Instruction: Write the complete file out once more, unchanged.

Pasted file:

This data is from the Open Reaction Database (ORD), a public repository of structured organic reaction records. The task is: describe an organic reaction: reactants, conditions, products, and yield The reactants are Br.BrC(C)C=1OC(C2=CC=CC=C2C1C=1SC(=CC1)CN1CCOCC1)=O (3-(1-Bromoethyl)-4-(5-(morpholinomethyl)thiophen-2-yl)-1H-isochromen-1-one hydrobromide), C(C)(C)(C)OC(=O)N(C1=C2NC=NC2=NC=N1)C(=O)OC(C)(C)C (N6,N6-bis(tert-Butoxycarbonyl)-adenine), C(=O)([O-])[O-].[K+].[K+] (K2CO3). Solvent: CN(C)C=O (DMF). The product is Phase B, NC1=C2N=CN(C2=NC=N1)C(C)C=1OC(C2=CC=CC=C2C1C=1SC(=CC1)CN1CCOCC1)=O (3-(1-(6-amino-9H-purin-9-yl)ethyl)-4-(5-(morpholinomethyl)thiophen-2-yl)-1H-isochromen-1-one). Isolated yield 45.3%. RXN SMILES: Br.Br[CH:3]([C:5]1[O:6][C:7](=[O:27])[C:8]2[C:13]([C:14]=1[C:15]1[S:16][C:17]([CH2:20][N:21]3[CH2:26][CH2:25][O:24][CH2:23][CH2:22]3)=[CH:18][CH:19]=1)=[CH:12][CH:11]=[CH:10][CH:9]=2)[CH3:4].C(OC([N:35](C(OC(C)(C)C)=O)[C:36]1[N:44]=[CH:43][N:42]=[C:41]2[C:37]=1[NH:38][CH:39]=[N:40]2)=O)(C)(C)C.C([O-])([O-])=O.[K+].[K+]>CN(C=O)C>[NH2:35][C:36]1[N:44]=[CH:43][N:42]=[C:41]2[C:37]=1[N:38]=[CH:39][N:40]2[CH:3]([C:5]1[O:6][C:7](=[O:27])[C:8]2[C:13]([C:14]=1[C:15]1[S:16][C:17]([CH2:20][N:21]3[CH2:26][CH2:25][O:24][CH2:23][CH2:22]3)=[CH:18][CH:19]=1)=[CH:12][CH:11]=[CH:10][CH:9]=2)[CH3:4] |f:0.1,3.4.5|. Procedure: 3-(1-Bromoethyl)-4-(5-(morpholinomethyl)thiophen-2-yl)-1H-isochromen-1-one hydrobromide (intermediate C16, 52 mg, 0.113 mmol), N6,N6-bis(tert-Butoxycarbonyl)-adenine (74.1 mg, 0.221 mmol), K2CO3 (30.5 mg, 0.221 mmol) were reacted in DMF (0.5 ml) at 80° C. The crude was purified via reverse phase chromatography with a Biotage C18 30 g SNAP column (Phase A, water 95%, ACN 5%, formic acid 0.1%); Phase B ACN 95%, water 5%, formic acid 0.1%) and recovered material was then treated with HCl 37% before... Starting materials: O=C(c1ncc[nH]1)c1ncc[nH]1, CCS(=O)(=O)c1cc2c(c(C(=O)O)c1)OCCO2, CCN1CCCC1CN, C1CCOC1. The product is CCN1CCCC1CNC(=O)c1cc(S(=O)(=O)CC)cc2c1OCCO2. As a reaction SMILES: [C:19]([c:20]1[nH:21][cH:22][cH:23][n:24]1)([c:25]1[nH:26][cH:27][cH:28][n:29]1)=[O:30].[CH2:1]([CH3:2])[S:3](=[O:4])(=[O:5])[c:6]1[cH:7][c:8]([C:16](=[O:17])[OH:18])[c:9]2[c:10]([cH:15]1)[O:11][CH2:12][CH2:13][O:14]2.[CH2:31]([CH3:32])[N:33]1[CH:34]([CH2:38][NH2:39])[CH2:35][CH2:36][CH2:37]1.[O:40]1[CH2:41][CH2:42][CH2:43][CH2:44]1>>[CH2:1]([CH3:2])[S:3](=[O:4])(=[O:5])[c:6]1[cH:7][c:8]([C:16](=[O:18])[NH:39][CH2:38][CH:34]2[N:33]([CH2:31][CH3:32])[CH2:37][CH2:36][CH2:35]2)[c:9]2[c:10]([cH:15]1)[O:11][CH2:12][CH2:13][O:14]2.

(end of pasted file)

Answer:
This data is from the Open Reaction Database (ORD), a public repository of structured organic reaction records. The task is: describe an organic reaction: reactants, conditions, products, and yield The reactants are Br.BrC(C)C=1OC(C2=CC=CC=C2C1C=1SC(=CC1)CN1CCOCC1)=O (3-(1-Bromoethyl)-4-(5-(morpholinomethyl)thiophen-2-yl)-1H-isochromen-1-one hydrobromide), C(C)(C)(C)OC(=O)N(C1=C2NC=NC2=NC=N1)C(=O)OC(C)(C)C (N6,N6-bis(tert-Butoxycarbonyl)-adenine), C(=O)([O-])[O-].[K+].[K+] (K2CO3). Solvent: CN(C)C=O (DMF). The product is Phase B, NC1=C2N=CN(C2=NC=N1)C(C)C=1OC(C2=CC=CC=C2C1C=1SC(=CC1)CN1CCOCC1)=O (3-(1-(6-amino-9H-purin-9-yl)ethyl)-4-(5-(morpholinomethyl)thiophen-2-yl)-1H-isochromen-1-one). Isolated yield 45.3%. RXN SMILES: Br.Br[CH:3]([C:5]1[O:6][C:7](=[O:27])[C:8]2[C:13]([C:14]=1[C:15]1[S:16][C:17]([CH2:20][N:21]3[CH2:26][CH2:25][O:24][CH2:23][CH2:22]3)=[CH:18][CH:19]=1)=[CH:12][CH:11]=[CH:10][CH:9]=2)[CH3:4].C(OC([N:35](C(OC(C)(C)C)=O)[C:36]1[N:44]=[CH:43][N:42]=[C:41]2[C:37]=1[NH:38][CH:39]=[N:40]2)=O)(C)(C)C.C([O-])([O-])=O.[K+].[K+]>CN(C=O)C>[NH2:35][C:36]1[N:44]=[CH:43][N:42]=[C:41]2[C:37]=1[N:38]=[CH:39][N:40]2[CH:3]([C:5]1[O:6][C:7](=[O:27])[C:8]2[C:13]([C:14]=1[C:15]1[S:16][C:17]([CH2:20][N:21]3[CH2:26][CH2:25][O:24][CH2:23][CH2:22]3)=[CH:18][CH:19]=1)=[CH:12][CH:11]=[CH:10][CH:9]=2)[CH3:4] |f:0.1,3.4.5|. Procedure: 3-(1-Bromoethyl)-4-(5-(morpholinomethyl)thiophen-2-yl)-1H-isochromen-1-one hydrobromide (intermediate C16, 52 mg, 0.113 mmol), N6,N6-bis(tert-Butoxycarbonyl)-adenine (74.1 mg, 0.221 mmol), K2CO3 (30.5 mg, 0.221 mmol) were reacted in DMF (0.5 ml) at 80° C. The crude was purified via reverse phase chromatography with a Biotage C18 30 g SNAP column (Phase A, water 95%, ACN 5%, formic acid 0.1%); Phase B ACN 95%, water 5%, formic acid 0.1%) and recovered material was then treated with HCl 37% before... Starting materials: O=C(c1ncc[nH]1)c1ncc[nH]1, CCS(=O)(=O)c1cc2c(c(C(=O)O)c1)OCCO2, CCN1CCCC1CN, C1CCOC1. The product is CCN1CCCC1CNC(=O)c1cc(S(=O)(=O)CC)cc2c1OCCO2. As a reaction SMILES: [C:19]([c:20]1[nH:21][cH:22][cH:23][n:24]1)([c:25]1[nH:26][cH:27][cH:28][n:29]1)=[O:30].[CH2:1]([CH3:2])[S:3](=[O:4])(=[O:5])[c:6]1[cH:7][c:8]([C:16](=[O:17])[OH:18])[c:9]2[c:10]([cH:15]1)[O:11][CH2:12][CH2:13][O:14]2.[CH2:31]([CH3:32])[N:33]1[CH:34]([CH2:38][NH2:39])[CH2:35][CH2:36][CH2:37]1.[O:40]1[CH2:41][CH2:42][CH2:43][CH2:44]1>>[CH2:1]([CH3:2])[S:3](=[O:4])(=[O:5])[c:6]1[cH:7][c:8]([C:16](=[O:18])[NH:39][CH2:38][CH:34]2[N:33]([CH2:31][CH3:32])[CH2:37][CH2:36][CH2:35]2)[c:9]2[c:10]([cH:15]1)[O:11][CH2:12][CH2:13][O:14]2.